By Fiona Mullen
Talks to resolve the Cyprus problem start earlier than expected on Friday, and all of a sudden, after more than ten years and lots of tears, people are daring to hope again that a solution might be possible.
According to research, the hardcore ‘no’ vote among Greek Cypriots is about 25%. Interestingly, it is the same size as the hardcore ‘yes’ vote. That leaves a very large 50% of undecided voters.
These people will be swayed by whoever has the best strategy for the referendum.
The strategists always win
It is an appropriate moment, therefore, to take stock of what has happened in the recent and more distant past.
First, let’s look at the recent election in the UK, where the Conservatives won not only a second term, but an outright majority that no one had expected.
According to The Guardian, one of the reasons why the Conservatives won was because they had a well-planned strategy, devised one year in advance, and based on opinion poll research.
These polls told them that voters still had lingering doubts about Labour’s ability to manage the economy.
Gut instincts are hard to unseat
This was despite the boom happening in the middle of a long period of Labour government.
It therefore goes to the crux of the point I am trying to make. People have their gut instincts, based sometimes on ancient history or plain untruths, and these instincts are hard to unseat.
Now let us look at what happened in the referendum on the Annan Plan in 2004, which was accepted by 65% of Turkish Cypriots but rejected by 76% of Greek Cypriots. Whatever you think of the content of the plan, it is clear that a key reason for the overwhelming ‘no’ vote was a meticulously organised and well-funded campaign.
Among the many doubts thrown at voters was the impact on the economy.
One of the most effective tools was the Planning Bureau’s report estimating the infamous ‘CYP 16 billion’ cost of a solution.
I have seen this report. It covered all kinds of things and threw in an awful lot of ‘nice-to-haves’, like golf courses, football pitches, mosques and churches. Everyone assumed that this would be funded by the taxpayer.
The biggest item in the report was property compensation. This was simply cited as CYP 10 billion, without a single word on how they reached this figure.
Timing was key
Then there was the research carried out by Eichmann and Wyplosz on the property provisions of the third version of the Annan Plan (Annan 3). In Annan 3, property compensation would be paid with government bonds. The authors quite rightly raised questions about its impact on fiscal stability.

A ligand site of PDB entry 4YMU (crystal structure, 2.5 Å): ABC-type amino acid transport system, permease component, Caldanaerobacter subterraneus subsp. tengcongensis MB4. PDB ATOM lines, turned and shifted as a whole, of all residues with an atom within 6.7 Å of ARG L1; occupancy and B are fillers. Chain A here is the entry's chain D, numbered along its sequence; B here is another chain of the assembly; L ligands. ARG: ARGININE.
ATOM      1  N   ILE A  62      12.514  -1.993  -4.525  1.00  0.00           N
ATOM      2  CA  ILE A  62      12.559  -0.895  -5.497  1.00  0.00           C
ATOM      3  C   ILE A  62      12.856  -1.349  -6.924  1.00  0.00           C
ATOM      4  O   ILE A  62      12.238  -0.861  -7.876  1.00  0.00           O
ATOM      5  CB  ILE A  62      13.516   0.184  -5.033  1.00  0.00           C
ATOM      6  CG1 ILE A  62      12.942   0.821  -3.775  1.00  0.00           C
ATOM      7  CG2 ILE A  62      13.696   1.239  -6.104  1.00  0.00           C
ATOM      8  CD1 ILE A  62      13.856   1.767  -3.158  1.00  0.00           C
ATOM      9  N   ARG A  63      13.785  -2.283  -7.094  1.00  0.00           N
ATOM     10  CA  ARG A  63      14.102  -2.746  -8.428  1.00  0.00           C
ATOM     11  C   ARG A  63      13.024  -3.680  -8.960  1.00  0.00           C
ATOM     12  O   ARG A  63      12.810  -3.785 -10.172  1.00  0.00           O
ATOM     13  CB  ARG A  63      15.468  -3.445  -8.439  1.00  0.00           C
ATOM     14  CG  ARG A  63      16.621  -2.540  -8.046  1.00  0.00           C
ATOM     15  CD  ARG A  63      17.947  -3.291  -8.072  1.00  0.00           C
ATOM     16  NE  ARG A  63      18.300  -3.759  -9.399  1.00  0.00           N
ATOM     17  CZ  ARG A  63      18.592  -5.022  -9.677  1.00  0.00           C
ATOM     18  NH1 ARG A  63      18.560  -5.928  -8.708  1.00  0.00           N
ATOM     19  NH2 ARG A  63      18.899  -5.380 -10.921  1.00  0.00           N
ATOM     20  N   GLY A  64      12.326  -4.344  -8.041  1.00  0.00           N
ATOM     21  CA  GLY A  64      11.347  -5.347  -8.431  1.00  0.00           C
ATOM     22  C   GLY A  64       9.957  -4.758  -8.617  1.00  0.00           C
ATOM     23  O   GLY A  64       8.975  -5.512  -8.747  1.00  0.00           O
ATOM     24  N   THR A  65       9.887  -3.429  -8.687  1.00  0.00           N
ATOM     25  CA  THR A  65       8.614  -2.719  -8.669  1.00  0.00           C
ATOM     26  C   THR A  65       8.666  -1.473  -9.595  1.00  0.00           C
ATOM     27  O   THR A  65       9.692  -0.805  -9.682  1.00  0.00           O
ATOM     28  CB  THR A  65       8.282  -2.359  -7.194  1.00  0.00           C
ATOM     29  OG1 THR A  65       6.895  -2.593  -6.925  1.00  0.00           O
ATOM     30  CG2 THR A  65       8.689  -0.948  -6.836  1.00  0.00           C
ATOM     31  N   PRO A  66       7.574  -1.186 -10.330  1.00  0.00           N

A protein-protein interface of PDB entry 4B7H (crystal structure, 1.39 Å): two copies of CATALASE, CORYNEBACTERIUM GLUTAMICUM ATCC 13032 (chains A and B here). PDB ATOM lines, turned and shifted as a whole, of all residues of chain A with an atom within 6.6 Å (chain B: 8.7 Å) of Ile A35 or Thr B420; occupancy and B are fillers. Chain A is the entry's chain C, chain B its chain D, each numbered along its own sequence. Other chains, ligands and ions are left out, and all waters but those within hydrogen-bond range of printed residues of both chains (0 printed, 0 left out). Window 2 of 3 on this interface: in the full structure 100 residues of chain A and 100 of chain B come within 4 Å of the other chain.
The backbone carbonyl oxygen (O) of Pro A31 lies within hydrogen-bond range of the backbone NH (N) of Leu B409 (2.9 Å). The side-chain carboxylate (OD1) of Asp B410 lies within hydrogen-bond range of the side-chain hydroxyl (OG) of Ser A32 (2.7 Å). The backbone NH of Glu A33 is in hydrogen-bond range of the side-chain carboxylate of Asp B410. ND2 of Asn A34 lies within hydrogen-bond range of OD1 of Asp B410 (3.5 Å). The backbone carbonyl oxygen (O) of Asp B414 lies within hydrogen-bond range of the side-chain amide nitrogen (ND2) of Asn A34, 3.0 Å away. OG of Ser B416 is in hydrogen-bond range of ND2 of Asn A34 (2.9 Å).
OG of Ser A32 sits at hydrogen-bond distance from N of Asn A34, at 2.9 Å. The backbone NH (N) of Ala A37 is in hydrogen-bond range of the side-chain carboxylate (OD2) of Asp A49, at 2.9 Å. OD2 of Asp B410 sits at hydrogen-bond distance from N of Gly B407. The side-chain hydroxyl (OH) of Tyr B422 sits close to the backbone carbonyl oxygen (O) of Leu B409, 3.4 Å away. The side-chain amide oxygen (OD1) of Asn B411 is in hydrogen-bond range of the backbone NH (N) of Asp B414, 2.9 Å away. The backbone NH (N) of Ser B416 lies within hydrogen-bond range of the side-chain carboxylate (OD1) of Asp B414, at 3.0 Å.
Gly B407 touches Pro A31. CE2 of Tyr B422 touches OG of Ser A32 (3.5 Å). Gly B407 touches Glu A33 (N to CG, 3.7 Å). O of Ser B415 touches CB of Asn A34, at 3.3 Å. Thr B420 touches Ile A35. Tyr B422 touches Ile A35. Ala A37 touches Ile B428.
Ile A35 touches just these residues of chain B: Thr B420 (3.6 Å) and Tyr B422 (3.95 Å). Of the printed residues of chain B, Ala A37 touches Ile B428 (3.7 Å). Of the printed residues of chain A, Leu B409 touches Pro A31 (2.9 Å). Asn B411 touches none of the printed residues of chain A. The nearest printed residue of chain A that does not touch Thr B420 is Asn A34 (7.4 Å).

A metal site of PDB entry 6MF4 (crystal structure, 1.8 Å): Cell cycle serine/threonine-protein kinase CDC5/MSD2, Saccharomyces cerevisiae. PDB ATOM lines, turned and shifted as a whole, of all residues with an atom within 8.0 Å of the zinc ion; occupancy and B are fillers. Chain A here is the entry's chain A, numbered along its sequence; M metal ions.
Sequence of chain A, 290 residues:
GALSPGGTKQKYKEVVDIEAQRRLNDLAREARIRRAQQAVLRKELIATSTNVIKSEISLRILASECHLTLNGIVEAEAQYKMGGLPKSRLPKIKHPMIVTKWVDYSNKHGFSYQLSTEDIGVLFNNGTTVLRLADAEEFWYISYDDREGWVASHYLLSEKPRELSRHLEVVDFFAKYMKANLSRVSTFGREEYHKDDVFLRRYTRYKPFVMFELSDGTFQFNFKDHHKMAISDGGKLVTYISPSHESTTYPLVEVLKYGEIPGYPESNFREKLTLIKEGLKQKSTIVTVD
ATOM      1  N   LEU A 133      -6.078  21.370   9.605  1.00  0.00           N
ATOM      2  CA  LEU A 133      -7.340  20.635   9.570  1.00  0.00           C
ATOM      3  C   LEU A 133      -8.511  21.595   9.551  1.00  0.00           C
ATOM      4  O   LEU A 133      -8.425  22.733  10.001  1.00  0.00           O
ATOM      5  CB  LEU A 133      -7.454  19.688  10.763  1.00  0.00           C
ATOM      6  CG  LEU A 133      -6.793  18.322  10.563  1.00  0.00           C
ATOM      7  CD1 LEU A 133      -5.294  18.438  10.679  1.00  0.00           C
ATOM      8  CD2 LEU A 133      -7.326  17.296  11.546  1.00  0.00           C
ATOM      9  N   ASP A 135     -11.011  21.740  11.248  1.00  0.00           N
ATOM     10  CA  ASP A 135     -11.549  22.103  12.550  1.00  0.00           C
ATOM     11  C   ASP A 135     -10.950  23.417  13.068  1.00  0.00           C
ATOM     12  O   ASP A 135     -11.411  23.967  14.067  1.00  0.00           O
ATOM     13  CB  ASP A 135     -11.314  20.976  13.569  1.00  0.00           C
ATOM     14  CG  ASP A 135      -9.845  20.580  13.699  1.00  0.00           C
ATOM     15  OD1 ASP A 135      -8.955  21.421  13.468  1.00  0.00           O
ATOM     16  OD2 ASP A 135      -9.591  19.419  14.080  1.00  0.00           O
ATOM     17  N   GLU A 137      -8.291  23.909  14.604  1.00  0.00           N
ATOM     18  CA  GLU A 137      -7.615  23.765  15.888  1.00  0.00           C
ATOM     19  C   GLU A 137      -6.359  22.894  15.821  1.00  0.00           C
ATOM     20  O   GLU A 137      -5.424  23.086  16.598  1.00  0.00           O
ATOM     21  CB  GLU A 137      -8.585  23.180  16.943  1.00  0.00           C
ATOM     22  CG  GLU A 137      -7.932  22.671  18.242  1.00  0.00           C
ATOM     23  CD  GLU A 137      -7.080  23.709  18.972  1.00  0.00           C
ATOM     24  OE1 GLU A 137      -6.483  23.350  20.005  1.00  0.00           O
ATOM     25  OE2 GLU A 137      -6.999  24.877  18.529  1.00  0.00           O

The UN listened, and in fifth and final version of the plan (Annan 5), bonds would constitute only one-third of the payment; the remaining two-thirds would be paid in the form of ‘property appreciation certificates’.
This means that dispossessed owners who did not get their property back would benefit from the rise in price of the property that ended up in Turkish Cypriot hands.
This notion is based on the difference in prices that prevail in northern Cyprus today: ‘Greek title’ sells for less than ‘Turkish title’, precisely because of the legal impediment. Solve the Cyprus problem, however, and the prices of ‘Greek titles’ will rapidly converge with those of ‘Turkish title’. Who better to benefit from this increase than the Greek Cypriot who lost his or her property?
But this was not how things were argued. Instead, quite cannily, the Eichmann and Wyplosz concerns about Annan 3 were leaked about a week before the referendum on Annan 5.
It was splashed across the pages of all the loyal newspapers without bothering to mention that it was based on provisions that had now been radically altered.
Being of the few people who had actually read all five versions of the plan, I phoned Professor Wyplosz and asked him what he thought of Annan 5.
“I feel there are a number of very important changes which are a great improvement.
“The first is the whole property restitution process. … In the new system the federal government is only liable to one-third of value… That makes the whole different between the potentially bankrupt government and not,” said Wyplosz.
This was published in the Financial Mirror. But with only four days to go before the referendum, it was far too late to change anyone’s mind.
‘It’s the economy, stupid’
What do these lessons tell us about the focus of the ‘no’ campaign next time?
They will focus on feelings of insecurity. This means primarily physical insecurity (“security issues came out of a clear blue sky”, said former UN envoy, de Soto).
But after the crisis of 2013 it will also mean economic insecurity.
People will ask how the property settlement can be financed. There are answers to this. The private sector can play an important role, for example. But these answers need to be fleshed out with international experts and communicated.
They will ask how long Turkey will continue to finance the Turkish Cypriots and if it stops, where the money will come from.
There can be answers to these questions too. But they need technical experts from the European Commission (the guardians of the Stability and Growth Pact) to work out a detailed plan.
There will be similar questions about the banking system: requirements for eurozone banks have changed dramatically in the past few years and the Turkish Cypriot banking system will need a lot of technical support.
Countering these concerns by reminding everyone of the significant economic benefits, as I have been doing for the past decade, is important.
But it will not be enough. By the time people open the curtain to vote on referendum day, real answers to real questions will need to have been given.
The work on answering those questions needs to start right now.
The writer is Director of Sapienta Economics and author of the monthly Sapienta Country Analysis Cyprus www.sapientaeconomics.com